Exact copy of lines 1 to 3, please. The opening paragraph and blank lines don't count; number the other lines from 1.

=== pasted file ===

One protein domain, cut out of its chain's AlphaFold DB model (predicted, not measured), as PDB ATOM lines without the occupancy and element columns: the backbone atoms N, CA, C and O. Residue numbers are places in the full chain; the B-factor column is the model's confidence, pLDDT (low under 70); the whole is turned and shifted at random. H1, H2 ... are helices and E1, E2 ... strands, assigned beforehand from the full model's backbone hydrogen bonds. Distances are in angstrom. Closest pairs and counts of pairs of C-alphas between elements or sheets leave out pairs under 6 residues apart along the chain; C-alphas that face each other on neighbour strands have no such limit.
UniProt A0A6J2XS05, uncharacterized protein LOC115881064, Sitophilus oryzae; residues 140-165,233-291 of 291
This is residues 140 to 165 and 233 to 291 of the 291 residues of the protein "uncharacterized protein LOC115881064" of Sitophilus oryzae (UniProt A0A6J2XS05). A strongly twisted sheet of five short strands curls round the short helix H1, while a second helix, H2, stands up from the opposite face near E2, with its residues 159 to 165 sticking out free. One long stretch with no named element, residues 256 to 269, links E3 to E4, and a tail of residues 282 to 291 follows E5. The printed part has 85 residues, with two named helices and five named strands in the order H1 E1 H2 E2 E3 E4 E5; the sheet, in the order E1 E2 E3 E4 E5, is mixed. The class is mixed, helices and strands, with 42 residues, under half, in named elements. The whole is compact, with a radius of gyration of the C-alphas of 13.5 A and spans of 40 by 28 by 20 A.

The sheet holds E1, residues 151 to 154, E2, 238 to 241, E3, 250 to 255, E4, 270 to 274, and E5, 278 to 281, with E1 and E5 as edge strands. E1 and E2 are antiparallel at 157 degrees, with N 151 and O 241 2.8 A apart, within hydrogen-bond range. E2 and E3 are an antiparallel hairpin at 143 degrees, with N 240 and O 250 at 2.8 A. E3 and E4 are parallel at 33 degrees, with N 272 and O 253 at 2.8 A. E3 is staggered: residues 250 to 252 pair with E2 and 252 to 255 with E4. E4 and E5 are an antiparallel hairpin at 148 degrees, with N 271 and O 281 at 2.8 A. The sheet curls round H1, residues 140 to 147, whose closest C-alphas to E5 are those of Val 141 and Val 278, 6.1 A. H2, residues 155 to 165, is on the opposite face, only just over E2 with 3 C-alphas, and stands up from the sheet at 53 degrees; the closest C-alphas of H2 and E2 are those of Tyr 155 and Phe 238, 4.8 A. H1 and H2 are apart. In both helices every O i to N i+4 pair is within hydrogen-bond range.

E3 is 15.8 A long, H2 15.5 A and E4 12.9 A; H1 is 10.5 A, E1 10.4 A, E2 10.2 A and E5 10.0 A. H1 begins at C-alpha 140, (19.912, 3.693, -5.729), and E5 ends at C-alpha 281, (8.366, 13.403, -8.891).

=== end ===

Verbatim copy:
UniProt A0A6J2XS05, uncharacterized protein LOC115881064, Sitophilus oryzae; residues 140-165,233-291 of 291
This is residues 140 to 165 and 233 to 291 of the 291 residues of the protein "uncharacterized protein LOC115881064" of Sitophilus oryzae (UniProt A0A6J2XS05). A strongly twisted sheet of five short strands curls round the short helix H1, while a second helix, H2, stands up from the opposite face near E2, with its residues 159 to 165 sticking out free. One long stretch with no named element, residues 256 to 269, links E3 to E4, and a tail of residues 282 to 291 follows E5. The printed part has 85 residues, with two named helices and five named strands in the order H1 E1 H2 E2 E3 E4 E5; the sheet, in the order E1 E2 E3 E4 E5, is mixed. The class is mixed, helices and strands, with 42 residues, under half, in named elements. The whole is compact, with a radius of gyration of the C-alphas of 13.5 A and spans of 40 by 28 by 20 A.

The sheet holds E1, residues 151 to 154, E2, 238 to 241, E3, 250 to 255, E4, 270 to 274, and E5, 278 to 281, with E1 and E5 as edge strands. E1 and E2 are antiparallel at 157 degrees, with N 151 and O 241 2.8 A apart, within hydrogen-bond range. E2 and E3 are an antiparallel hairpin at 143 degrees, with N 240 and O 250 at 2.8 A. E3 and E4 are parallel at 33 degrees, with N 272 and O 253 at 2.8 A. E3 is staggered: residues 250 to 252 pair with E2 and 252 to 255 with E4. E4 and E5 are an antiparallel hairpin at 148 degrees, with N 271 and O 281 at 2.8 A. The sheet curls round H1, residues 140 to 147, whose closest C-alphas to E5 are those of Val 141 and Val 278, 6.1 A. H2, residues 155 to 165, is on the opposite face, only just over E2 with 3 C-alphas, and stands up from the sheet at 53 degrees; the closest C-alphas of H2 and E2 are those of Tyr 155 and Phe 238, 4.8 A. H1 and H2 are apart. In both helices every O i to N i+4 pair is within hydrogen-bond range.